SONYA: Remember when Twitter used to have the 20+ when you had more than 20 notifications? Iíd never seen that in my life. I saw that and just got a crazy influx of positive comments and support from these new people who I guess I call ďfansĒ now. I had no idea what to do with it. It was a new role I was playing.

WWE.COM: Do you feel a responsibility or any pressure to represent the LGBTQ+ community as the only out Superstar currently on the roster?

SONYA: With any minority group, it takes a strong presence in the public eye to make a change because everything nowadays is social media. I often use the platform I have with WWE to touch the GLAAD-coined ďunlikely alliesĒ that arenít informed and be like, ďHave you ever watched me wrestle? Did you know I was gay? Did you like me then? Now that you know Iím gay, do you like me now?Ē Thatís the question I love to ask people.

WWE.COM: What are your interactions like with LGBTQ+ fans?

SONYA: Itís insane how many fans I have from the LGBTQ+ community. I would say the majority of my fanbase are young, gay women. Many of them were in tears telling me that my coming out inspired them to come out. Some of them havenít come out yet and are asking me what they should do. I get those questions on Instagram and Twitter all the time, and honestly, I sit there and answer a lot of them. Imagine if I was a kid and my role model answered me back and gave me advice; I would have taken that for gold. If they see me like that, I could be such an influence on these kids. I would have loved someone to talk to about it.

WWE.COM: Definitely. Recently youíve started incorporating the rainbow flag in your gear. Was that a conscious decision to openly broadcast your sexuality?

SONYA: I didnít want my message to come across wrong. I didnít want it to feel like I was shoving my sexuality down peopleís throats. I want to show [the flag] off for that scared little girl or that scared little boy at home who is afraid to come out to mom and dad, and here I am on national television with a rainbow flag in my back pocket. I want to do it because Iím proud of who I am. Itís been a learning curve. I was afraid of Sonya being defined by her sexuality because thatís not fair to her. I donít want Sonya to be defined by who she loves.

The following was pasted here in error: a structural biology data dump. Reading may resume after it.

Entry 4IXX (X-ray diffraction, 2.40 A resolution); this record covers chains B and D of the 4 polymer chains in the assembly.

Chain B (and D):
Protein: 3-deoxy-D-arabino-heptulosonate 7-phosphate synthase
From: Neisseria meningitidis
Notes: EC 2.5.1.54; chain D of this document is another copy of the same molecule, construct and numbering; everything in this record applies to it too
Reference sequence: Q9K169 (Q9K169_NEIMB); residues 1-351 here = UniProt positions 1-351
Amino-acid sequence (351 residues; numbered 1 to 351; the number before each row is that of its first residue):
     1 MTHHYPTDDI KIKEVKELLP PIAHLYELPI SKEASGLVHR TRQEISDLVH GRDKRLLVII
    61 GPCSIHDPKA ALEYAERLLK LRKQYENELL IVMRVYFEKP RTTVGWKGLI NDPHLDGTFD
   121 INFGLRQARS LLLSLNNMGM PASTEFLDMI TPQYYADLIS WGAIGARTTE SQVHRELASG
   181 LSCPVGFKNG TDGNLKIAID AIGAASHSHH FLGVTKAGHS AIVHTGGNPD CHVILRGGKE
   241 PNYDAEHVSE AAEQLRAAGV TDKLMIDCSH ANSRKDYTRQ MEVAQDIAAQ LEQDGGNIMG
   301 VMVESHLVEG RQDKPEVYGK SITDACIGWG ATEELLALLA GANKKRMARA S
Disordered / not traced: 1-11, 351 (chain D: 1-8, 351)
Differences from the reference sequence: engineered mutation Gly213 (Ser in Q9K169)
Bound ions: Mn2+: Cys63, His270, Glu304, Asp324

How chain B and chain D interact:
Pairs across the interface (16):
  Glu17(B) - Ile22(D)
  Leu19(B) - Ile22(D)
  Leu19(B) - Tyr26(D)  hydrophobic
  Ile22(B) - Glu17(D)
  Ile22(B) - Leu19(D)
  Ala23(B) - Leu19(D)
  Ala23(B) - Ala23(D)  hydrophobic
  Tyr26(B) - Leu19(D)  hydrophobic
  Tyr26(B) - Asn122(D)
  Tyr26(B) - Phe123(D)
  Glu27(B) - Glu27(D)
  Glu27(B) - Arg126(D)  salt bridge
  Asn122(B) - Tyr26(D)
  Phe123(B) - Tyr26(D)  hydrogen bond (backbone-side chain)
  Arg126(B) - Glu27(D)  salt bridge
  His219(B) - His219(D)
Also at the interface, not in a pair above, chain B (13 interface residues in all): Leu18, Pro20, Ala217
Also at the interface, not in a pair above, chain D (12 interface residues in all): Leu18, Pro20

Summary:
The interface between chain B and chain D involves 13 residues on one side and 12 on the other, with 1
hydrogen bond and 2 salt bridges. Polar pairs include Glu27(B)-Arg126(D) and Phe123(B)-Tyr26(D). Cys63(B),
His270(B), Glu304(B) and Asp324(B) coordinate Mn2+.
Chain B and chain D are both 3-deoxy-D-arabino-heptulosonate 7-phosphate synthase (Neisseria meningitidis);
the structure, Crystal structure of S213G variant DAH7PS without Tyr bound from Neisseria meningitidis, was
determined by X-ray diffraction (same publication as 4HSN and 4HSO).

WWE.COM: What pushed you to finally make that decision?

SONYA: I was sitting in my apartment one night [and I heard from] one of my most loyal fans. Sheís a young girl, sheís gay, she comes to all my signings. Her coming out story is that she saw me come out on Tough Enough, and she came out a couple weeks later. Sheís ridden the wave with me. She DMed me, thanking me, and I was like, ďYou know what? Screw it. I donít care what people think. They can make whatever judgements they want. The other percentage is going to be proud that someone in their community is sticking up for them.Ē



WWE.COM: We've seen customized WWE championships before. Have you ever thought about having a rainbow on your title if you become Women's Champion?

SONYA: That is actually a dream of mine. That would be so cool to me, but also something so cool for the fans to see. I think that would mean a lot to the LGBTQ+ community, especially the youth. I just keep flashing back to when I was that age, and if that were prevalent, it would have meant so much to me.

WWE.COM: As someone who has come out publicly and been embraced, what do you say to the fan that is closeted or still unsure of themselves?

SONYA: I would say, I know how hard that is, and a lot of it is confusion. I know what itís like to be confused, and as long as youíre safe and you have a place to sleep at night after you come out with people who love who you are, then do it. You arenít living life to its fullest potential until you can love who you want to love. Itís not a good feeling to hide a huge part of your life. If you were meant to be somebody else, youíd be somebody else, so donít change who you are. Donít be afraid. Donít be ashamed. Donít ever apologize for your sexuality. Just be you.